Are radicals really any use?

I’ve found them useful, both the more accurate Japanese concept of the things and the WK ones. Mostly because they help me chunk the characters better. This works both in terms of like…memorizing them and in recalling them while writing. So then it’s not just like…3000 completely unique blocks. It’s more like…3000 blocks comprised of set bits and bobs in various combinations. That’s a much more doable task for me, since then it’s not just Unique Individual Characters it’s…small blocks that are built into bigger blocks in greater number.

I think the most useful thing for me though beyond that with like traditional set of them and not the WK ones is being able to look up kanji by radical. So I think it’s very worthwhile to at least learn the most used of the not-WK ones so that you can utilize the radical indexes in kanji dictionaries and such to find stuff quicker. If I come across an unfamiliar character I can go to like jisho or look at my kanji dictionary and look up the radical and find the character. Convenient! That can help with figuring out words you don’t know the readings off too. Since then you can look up the individual characters and like…figure out the readings? Or you can like brute force it and find the individual kanji and then smash them together into a dictionary search and bam. Word is solved.

In both cases, the key thing is creating a more manageable to search index.

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The awnser is really simple, don’t know why you guys are discussing so much: radical are useful if you’re going to use the mnemonics provided by Wanikani, period. The name of the radicals were developed by the WK team with the mnemonics of the kanji in mind, that’s it. When they show you a new kanji and they want to make up a silly story so you can remember it more easly, they need to use elements that are present in the kanji (doh) and what are the elements within the kanji? The radicals of course.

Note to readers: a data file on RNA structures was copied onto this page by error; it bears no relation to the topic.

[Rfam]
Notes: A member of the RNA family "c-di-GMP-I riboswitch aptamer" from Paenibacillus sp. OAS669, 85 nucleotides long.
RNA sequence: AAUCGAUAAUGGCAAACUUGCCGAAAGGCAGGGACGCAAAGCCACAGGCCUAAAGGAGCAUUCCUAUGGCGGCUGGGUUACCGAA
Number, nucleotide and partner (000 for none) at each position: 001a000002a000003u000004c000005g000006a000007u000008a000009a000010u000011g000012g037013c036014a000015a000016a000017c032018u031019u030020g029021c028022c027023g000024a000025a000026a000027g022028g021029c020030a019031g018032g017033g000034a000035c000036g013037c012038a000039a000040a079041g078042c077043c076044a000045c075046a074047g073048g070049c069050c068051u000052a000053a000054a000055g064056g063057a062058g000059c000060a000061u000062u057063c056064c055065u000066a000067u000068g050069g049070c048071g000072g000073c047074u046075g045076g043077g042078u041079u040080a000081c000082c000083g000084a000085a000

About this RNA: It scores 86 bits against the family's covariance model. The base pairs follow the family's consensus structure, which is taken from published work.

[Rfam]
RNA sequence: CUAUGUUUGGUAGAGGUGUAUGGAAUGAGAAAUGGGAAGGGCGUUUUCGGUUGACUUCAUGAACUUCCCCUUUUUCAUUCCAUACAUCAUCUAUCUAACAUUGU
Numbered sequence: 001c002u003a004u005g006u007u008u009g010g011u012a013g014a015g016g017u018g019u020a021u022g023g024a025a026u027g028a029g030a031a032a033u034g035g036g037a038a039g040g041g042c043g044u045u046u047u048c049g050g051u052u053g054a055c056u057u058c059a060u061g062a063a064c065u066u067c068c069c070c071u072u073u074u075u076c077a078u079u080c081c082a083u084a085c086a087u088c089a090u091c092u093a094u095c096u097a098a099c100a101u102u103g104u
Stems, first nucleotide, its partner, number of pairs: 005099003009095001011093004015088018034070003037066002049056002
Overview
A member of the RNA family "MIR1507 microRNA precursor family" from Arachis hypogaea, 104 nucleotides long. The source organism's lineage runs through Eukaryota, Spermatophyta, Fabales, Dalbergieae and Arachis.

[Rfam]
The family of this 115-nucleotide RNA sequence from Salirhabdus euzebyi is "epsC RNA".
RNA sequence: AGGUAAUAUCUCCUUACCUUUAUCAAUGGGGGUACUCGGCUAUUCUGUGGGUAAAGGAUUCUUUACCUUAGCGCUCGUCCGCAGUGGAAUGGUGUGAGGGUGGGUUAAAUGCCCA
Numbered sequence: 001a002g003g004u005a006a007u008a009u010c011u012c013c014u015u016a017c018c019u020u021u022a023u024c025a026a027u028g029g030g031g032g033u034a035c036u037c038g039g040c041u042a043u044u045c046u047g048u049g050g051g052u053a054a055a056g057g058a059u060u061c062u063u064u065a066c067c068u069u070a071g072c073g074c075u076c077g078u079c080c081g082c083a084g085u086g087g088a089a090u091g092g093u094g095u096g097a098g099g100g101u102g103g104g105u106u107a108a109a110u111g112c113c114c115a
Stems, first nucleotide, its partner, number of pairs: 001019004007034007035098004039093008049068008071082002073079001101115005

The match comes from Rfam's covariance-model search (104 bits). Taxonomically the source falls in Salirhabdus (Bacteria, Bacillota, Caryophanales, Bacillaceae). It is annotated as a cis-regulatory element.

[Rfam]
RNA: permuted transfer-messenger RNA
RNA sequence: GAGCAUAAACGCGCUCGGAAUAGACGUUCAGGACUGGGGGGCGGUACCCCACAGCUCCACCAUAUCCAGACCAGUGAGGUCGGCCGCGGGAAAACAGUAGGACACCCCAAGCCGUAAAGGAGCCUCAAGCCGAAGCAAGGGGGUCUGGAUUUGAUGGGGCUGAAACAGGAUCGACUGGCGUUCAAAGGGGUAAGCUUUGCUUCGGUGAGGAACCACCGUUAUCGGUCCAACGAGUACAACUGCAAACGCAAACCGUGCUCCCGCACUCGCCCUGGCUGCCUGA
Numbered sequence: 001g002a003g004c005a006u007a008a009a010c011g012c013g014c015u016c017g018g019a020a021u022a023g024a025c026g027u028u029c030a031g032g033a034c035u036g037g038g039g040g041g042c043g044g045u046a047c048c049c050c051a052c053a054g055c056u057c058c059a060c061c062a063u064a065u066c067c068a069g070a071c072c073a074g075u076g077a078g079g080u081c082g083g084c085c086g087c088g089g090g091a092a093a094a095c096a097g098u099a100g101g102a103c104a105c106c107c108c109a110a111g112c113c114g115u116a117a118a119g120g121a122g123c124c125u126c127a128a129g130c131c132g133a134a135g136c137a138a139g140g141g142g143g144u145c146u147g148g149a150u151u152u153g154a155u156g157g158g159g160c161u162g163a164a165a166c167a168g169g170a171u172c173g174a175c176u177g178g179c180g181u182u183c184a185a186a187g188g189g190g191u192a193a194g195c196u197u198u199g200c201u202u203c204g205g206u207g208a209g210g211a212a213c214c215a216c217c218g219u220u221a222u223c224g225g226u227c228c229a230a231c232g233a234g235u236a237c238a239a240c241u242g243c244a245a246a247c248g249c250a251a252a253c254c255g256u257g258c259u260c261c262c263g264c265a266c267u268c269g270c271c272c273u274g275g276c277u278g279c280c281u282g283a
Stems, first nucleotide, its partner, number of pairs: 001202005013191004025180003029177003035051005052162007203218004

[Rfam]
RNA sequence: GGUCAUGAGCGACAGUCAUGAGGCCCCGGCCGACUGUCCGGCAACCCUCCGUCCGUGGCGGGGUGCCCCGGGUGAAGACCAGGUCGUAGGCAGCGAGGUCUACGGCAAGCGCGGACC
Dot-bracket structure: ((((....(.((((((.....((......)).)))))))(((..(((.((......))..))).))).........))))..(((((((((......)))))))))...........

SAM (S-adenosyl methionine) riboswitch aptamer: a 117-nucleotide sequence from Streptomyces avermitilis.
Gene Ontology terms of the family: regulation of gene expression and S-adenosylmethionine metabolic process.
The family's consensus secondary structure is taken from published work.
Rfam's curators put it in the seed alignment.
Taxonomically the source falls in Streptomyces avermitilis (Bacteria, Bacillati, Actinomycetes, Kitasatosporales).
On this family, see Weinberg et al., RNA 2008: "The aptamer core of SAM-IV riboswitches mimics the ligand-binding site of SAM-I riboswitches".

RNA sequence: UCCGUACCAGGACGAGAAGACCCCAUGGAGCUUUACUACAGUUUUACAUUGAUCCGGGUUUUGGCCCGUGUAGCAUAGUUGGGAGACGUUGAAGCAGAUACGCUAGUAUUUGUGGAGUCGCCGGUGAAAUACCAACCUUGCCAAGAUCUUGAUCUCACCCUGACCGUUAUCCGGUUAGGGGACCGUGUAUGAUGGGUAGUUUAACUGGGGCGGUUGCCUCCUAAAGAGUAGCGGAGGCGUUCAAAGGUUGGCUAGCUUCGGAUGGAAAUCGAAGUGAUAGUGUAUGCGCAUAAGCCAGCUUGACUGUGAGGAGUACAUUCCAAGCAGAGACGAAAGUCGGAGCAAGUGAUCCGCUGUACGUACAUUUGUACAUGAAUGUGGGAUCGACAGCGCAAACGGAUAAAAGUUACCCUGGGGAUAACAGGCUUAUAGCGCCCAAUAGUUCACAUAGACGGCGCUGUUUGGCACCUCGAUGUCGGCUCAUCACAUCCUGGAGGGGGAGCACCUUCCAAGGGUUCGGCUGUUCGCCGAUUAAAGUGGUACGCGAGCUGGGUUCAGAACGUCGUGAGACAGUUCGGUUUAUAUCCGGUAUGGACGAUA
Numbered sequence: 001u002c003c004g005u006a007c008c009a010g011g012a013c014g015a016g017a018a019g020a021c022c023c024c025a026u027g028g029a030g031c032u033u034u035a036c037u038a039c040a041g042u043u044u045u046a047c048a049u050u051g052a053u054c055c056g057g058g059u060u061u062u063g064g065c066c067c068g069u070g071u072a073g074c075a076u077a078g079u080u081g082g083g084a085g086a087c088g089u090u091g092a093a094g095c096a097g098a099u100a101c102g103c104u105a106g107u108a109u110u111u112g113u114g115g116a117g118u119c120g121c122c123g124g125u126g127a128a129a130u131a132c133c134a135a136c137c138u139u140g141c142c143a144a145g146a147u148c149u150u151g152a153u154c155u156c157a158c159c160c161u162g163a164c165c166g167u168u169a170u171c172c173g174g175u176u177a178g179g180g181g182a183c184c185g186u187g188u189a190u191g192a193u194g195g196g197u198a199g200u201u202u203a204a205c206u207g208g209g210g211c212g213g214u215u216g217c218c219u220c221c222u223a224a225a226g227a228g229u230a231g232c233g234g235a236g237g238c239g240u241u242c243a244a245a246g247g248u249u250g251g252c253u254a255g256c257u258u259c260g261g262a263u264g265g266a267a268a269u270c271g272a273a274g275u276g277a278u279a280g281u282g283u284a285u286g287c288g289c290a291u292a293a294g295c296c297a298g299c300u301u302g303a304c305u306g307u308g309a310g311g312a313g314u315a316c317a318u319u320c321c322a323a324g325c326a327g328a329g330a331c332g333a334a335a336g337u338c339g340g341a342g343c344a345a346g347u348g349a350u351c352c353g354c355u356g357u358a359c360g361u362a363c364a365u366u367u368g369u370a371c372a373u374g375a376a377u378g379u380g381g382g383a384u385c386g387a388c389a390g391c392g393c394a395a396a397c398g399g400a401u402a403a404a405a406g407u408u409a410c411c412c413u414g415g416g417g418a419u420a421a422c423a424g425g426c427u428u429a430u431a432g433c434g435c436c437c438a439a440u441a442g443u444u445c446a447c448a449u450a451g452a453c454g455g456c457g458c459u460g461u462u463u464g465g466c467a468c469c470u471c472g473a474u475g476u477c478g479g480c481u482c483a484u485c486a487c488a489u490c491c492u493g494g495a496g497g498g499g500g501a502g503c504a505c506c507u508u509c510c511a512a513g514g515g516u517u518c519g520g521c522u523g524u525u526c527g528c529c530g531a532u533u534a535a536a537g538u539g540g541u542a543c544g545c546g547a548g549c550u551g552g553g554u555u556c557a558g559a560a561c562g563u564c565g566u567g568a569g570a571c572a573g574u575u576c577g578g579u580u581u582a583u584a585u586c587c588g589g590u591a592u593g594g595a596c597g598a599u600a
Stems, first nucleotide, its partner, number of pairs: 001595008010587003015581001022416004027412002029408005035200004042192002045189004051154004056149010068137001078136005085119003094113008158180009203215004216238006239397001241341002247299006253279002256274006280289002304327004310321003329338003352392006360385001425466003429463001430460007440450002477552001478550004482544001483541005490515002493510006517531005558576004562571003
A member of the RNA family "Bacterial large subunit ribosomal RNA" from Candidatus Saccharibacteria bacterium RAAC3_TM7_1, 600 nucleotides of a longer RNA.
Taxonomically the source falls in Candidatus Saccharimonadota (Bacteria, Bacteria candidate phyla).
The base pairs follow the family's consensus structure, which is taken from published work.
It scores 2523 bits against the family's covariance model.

Hmm, I may not relate to our own western culture as much as a lot of others do either. I’m also Australian not American and being brought up on American tv doesn’t mean I relate to that culture any better. lol

What you say about the memory holding only so much information makes sense and the complicated kanji being harder to grasp because of it, but learning simpler kanji for themselves can have the same effect as learning these (to me) seemingly random parts of them. A lot of the ones I’ve already learned here are actually kanji themselves, but instead of using the kanji name I have to create a synonym with the kanji name before it will accept it.

So maybe I’ve already outgrown the need for radicals, even before I knew they existed. I started learning Japanese a few years back and started on Kanji back then, which is why I dived straight into them this time around. Even before I’d finished re-learning hirigana. So the Kanji never seemed wildly complicated to me this time around, and learning the first 80 came very easily because I remembered a lot from before. I’ve also noticed when I look at kanji as the weeks and months go by now they seem less and less complicated all the time.